Tuesday, July 12, 2016

Review: The Rise of Theodore Roosevelt by Edmund Morris

I've never been a person to dive into biographies about former Presidents, but the more stories I've heard about Theodore Roosevelt, the more intrigued I have become. As to be expected there are quite a few biographies and histories written about former and current Presidents, but Edmund Morris' account stood apart as it won the Pulitzer Prize, and subsequently led to Morris being invited to write a biography of then President Ronald Reagan. The book is nearly 800 pages long and has an additional list of 100s of endnotes at the back. The Rise of Theodore Roosevelt only covers the period from birth to the moment of William McKinley's Assassination, but wow is it thoroughly engaging!

I only knew a small amount about President Roosevelt as I began reading the book. I knew of his policy and perspectives on native people, I knew of his love for the outdoors, and I knew his "Man in the Arena" speech because it is one of my friend Jake's favorites, and a challenge he often offers to others when he is speaking about Nuru. But, there is so much depth to this former President beyond those wave tops. 

In his path to the Presidency, he had already led a life that was more robust and full than that of many. He was a naturalist, scientist, and prolific writers with hundreds of thousands of pages of written text composed over the course of his lifetime. He was a descendant of some of the earliest Dutch settlers of New York City, and he also was a rancher who followed the call into the West. Beyond these accolades he also became the commissioner of police of New York City, and used that position to fight corruption in the police department and in politics in general. He worked exhaustingly for the cause of the good and the right, and although he was born into an incredibly wealthy family, his exploits to place checks against powerful interests won him the popularity of the masses.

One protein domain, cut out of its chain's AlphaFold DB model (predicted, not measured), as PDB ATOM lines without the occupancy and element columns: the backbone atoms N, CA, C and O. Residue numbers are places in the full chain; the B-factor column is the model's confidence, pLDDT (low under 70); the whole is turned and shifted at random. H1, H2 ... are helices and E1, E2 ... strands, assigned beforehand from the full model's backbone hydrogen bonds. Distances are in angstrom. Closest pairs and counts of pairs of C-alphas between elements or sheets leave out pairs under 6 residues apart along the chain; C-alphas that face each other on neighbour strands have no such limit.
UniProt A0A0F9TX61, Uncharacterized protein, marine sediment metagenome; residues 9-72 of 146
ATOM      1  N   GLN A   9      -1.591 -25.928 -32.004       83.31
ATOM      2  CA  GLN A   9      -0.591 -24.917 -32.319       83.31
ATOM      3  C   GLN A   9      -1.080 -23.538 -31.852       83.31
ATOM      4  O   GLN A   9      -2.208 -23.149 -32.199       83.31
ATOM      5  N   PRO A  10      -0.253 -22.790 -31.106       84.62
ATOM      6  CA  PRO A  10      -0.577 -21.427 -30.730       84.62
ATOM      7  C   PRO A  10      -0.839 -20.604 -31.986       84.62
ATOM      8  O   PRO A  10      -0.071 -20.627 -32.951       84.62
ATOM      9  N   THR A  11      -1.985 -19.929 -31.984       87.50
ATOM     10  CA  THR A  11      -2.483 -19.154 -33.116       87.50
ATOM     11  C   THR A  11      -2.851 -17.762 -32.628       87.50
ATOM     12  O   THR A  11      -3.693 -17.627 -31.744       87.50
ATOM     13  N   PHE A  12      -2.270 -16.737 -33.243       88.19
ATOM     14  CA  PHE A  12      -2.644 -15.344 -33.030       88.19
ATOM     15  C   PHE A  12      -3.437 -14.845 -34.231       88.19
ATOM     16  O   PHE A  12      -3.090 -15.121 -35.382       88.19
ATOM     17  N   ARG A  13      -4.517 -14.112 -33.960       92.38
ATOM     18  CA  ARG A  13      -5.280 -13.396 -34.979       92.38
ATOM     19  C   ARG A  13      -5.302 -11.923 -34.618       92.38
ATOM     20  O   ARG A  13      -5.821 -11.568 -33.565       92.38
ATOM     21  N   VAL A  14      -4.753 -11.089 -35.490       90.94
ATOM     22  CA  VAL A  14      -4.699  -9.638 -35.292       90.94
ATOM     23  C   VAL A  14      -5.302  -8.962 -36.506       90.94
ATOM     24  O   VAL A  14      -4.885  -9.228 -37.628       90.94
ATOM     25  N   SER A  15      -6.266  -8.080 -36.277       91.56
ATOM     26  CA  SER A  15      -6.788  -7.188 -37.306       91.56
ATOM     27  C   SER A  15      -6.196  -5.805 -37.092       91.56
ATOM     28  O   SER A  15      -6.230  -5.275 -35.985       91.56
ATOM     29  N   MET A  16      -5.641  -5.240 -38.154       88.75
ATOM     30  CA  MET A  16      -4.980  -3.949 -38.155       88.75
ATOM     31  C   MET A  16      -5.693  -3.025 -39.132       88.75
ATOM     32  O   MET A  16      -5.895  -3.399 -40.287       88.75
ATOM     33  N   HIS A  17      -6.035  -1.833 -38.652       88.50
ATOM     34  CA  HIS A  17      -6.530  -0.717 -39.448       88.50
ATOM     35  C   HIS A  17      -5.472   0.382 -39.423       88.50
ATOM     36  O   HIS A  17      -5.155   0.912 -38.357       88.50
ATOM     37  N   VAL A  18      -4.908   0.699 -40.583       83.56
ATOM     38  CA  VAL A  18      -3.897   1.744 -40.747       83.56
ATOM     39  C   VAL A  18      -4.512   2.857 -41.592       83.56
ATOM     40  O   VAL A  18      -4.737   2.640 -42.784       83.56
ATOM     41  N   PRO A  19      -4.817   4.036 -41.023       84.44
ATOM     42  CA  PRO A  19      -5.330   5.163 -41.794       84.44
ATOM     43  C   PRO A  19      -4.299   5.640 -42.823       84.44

Beyond the many early exploits of the former President, Morris also comments on Roosevelt's fragility and his overcoming spirit. There's a conversation between father and son in the early chapters of the book where Roosevelt's father tells him "You have the mind, but not the body. You must make your body." and the younger Roosevelt responds, "I must make my body." It was recommended when Roosevelt was young that he not overexert himself because of his weak body he might be putting himself at risk. Roosevelt was an overcomer, and his example stands as a reminder to each and every one of us, that although the road may be long and difficult, we can overcome our circumstances as well. We may not become a future President, but we and those who are around us will benefit most from each of us living the most robust version of our life we can possibly live. 
 highly recommend The Rise Of Theodore Roosevelt for anyone looking to learn more about this engaging former President. Morris is an award winning writer, and this is the book that really launched him. Roosevelt as a human being nudges each of us to aspire to be a productive citizen and member of society, and those nudges are able to be seen as a challenge embodied by the challenger as one reads this book. 

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